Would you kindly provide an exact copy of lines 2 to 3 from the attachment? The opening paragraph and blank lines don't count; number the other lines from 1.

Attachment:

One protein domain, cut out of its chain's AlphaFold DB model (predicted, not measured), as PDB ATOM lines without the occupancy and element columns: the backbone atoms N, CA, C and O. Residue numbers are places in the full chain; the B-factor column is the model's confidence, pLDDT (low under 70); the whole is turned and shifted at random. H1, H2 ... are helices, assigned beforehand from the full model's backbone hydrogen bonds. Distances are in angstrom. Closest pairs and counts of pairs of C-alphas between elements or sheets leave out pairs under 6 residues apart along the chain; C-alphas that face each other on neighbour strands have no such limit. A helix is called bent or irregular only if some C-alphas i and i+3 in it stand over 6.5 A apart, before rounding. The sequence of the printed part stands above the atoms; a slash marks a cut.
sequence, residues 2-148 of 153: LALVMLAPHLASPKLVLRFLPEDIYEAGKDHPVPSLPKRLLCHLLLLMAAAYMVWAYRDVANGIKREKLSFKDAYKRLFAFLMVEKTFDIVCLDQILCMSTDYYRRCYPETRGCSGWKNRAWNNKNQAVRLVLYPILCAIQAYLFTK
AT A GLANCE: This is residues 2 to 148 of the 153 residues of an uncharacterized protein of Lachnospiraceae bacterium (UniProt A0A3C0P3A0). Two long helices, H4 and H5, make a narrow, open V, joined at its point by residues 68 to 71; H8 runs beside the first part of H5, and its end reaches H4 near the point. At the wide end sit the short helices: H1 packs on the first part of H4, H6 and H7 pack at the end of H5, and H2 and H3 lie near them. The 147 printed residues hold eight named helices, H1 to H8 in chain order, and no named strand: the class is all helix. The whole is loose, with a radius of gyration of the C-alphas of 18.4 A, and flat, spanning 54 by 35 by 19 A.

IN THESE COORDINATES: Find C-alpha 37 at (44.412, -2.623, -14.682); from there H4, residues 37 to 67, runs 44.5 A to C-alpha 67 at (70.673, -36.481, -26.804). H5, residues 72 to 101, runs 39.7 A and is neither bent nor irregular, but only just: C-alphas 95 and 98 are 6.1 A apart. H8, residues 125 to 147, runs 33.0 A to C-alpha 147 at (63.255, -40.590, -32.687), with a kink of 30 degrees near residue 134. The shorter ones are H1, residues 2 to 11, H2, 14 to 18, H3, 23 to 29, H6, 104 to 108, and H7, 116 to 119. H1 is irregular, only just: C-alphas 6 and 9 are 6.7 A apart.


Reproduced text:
AT A GLANCE: This is residues 2 to 148 of the 153 residues of an uncharacterized protein of Lachnospiraceae bacterium (UniProt A0A3C0P3A0). Two long helices, H4 and H5, make a narrow, open V, joined at its point by residues 68 to 71; H8 runs beside the first part of H5, and its end reaches H4 near the point. At the wide end sit the short helices: H1 packs on the first part of H4, H6 and H7 pack at the end of H5, and H2 and H3 lie near them. The 147 printed residues hold eight named helices, H1 to H8 in chain order, and no named strand: the class is all helix. The whole is loose, with a radius of gyration of the C-alphas of 18.4 A, and flat, spanning 54 by 35 by 19 A.

IN THESE COORDINATES: Find C-alpha 37 at (44.412, -2.623, -14.682); from there H4, residues 37 to 67, runs 44.5 A to C-alpha 67 at (70.673, -36.481, -26.804). H5, residues 72 to 101, runs 39.7 A and is neither bent nor irregular, but only just: C-alphas 95 and 98 are 6.1 A apart. H8, residues 125 to 147, runs 33.0 A to C-alpha 147 at (63.255, -40.590, -32.687), with a kink of 30 degrees near residue 134. The shorter ones are H1, residues 2 to 11, H2, 14 to 18, H3, 23 to 29, H6, 104 to 108, and H7, 116 to 119. H1 is irregular, only just: C-alphas 6 and 9 are 6.7 A apart.